Friday, April 25, 2014


Max Lucado shares a story of a decisive battle fought in 1066. 
William, Duke of Normandy, dared to invade England. The English were a formidable opponent anywhere, but next to invincible in their own land.

But William had something the English did not. He had invented a device which gave his army a heavy advantage in battle. He had an edge: the stirrup.

Conventional wisdom of the day was that a horse was too unstable a platform from which to fight. As a result, soldiers would ride their horses to the battlefield and then dismount before engaging in combat. But the Norman army, standing secure in their stirrups, were able to ride down the English. They were faster and they were stronger.

The stirrup led to the conquest of England. Without it, William might never have challenged such an enemy. 

Because they had a way to stand in the battle, they were victorious after the battle.1
Courage to stand in battle is essential to bring victory. The increasing pressures of our day suggest it is time for us to level up in terms of courage.

What challenges do churches face today? Let me suggest a few.

The recession officially ended in 2009, but many folks across the U.S. apparently haven’t received the word. While overall giving is up to ECFA-accredited churches, the solid increases in giving to larger churches masks the lower giving increases or even decreases for smaller churches.

The rapidly changing social climate is also impacting churches. Continued threats to reduce federal charitable giving incentives are troubling to many. You may be experiencing unexpected staff transitions. Perhaps there is a lawsuit here or there. The list goes on and on.

Yes, courage is definitely required to lead a church today!

It is easy to use courageous words. But courage takes more than words—it requires action of leaders in the context of their beliefs. There is an increasing appreciation for words backed up by courageous action—because we are seeing far too many words that are not backed up by any action, let alone courageous action.

Three things happen when courageous leaders stand in battle:
  1. Victory is assured. “Those people who keep their faith until the end will be saved” (Matt. 24:13);
  2. Accomplishment is assured. “The Good News about God’s kingdom will be preached in all the world, to every nation” (Matt. 24:14); and
  3. Completion is assured. “Then the end will come” (Matt. 24:14).
A courageous leader is eager for the fray. Staff do not want to go to sea with a captain who would rather stay in port.

A courageous leader abhors the status quo, paves the way for change, and brings continuous renewal to the organization.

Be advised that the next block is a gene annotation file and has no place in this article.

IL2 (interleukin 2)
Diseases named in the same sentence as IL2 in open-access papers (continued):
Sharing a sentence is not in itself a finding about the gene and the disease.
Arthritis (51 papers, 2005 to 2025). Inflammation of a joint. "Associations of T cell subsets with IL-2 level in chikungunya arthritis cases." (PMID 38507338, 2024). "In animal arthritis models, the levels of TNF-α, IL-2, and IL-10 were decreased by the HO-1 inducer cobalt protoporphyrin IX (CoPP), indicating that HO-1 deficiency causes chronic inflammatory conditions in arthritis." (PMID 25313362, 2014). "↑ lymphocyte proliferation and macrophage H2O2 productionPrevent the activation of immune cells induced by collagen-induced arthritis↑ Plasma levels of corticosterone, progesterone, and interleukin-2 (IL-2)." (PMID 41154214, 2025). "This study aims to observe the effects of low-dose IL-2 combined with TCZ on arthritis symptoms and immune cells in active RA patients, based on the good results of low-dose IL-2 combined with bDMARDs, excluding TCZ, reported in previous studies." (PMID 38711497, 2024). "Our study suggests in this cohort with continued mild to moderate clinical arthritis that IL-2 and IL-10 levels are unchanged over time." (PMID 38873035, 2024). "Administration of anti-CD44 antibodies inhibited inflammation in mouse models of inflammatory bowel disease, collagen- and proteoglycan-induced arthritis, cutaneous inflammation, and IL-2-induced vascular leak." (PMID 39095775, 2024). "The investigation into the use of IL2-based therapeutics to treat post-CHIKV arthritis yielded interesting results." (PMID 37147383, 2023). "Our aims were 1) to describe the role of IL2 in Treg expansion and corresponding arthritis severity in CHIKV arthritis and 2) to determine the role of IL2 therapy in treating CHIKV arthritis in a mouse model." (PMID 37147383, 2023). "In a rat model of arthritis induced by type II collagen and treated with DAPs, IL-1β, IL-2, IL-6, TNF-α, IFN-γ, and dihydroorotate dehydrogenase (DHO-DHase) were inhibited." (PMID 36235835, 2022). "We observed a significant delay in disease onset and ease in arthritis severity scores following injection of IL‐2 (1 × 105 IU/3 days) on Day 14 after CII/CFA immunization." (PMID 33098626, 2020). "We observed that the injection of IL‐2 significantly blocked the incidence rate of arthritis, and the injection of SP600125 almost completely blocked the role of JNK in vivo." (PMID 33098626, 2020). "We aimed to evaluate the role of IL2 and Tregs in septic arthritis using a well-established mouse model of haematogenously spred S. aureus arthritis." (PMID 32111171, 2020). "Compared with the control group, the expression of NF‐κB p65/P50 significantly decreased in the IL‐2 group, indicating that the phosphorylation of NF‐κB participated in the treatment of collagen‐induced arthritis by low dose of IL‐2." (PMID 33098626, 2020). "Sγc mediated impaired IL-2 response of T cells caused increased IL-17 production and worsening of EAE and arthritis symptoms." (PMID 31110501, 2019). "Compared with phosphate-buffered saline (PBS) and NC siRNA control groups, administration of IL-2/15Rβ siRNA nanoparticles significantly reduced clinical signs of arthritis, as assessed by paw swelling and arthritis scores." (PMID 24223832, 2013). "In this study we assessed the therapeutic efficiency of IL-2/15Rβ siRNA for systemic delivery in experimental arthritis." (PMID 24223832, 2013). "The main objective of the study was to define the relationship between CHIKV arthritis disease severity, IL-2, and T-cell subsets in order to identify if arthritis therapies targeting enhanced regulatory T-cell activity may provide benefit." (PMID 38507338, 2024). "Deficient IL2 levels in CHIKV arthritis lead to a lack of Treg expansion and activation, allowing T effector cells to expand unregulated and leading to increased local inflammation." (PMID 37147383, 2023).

Courageous leaders make bold moves.  “You will never take big hills without making bold moves. The alternative is incrementalism. . . Make a few bold moves, or you’ll breathe your last leadership breath far too soon.”2

A courageous leader sets the tone for integrity at the top, realizing that integrity rarely starts at lower levels of a church and works its way up.

A courageous leader bravely pours oil on troubled waters, directly communicating with those who may have been offended.

A courageous leader discerns consequences—is not blindly courageous—looks through the lens of experience and failure…the lens of the future.

A courageous leader is vulnerable, obedient, and humble. “Jesus was so vulnerable that He was perceived to be weak, He was so obedient that He opened himself to the charge of insanity, and He was so humble that He became the object of contempt.”3

A courageous leader does what Jesus did—becomes dispensable, approachable, and touchable.

A courageous leader delegates authority. When Jesus delegated authority to His disciples to heal the sick and cast out demons, He never took it back.

A courageous leader knows when his or her work is done. Jesus knew when His work was done and when it was time to leave. He let go at the peak of His power and counted on the Holy Spirit to fulfill His promises to us.4

Courageous leaders go the distance. The Brazilians have a great phrase for this. In Portuguese, a person who has the ability to hang in and not give up has garra. Garra means “claws.” What imagery! A person with garra has claws which burrow in the side of the cliff and keep him from falling.5

It’s not the gifts we have cultivated, the lessons we have learned, or the goals we have achieved as leaders. It’s about our courage to rely on God (Zech. 4:6).

1    And the Angels Were Silent, Max Lucado, Multnomah Press, 1992, p. 123–24.
2    Axiom, Bill Hybels, Zondervan, 2008, p. 33.
3    Christ-Centered Leadership, David L. McKenna, Cascade Books, 2013, p. 46.
4    Ibid, p. 47.
5    And the Angels Were Silent, Max Lucado, Multnomah Press, 1992, p. 123.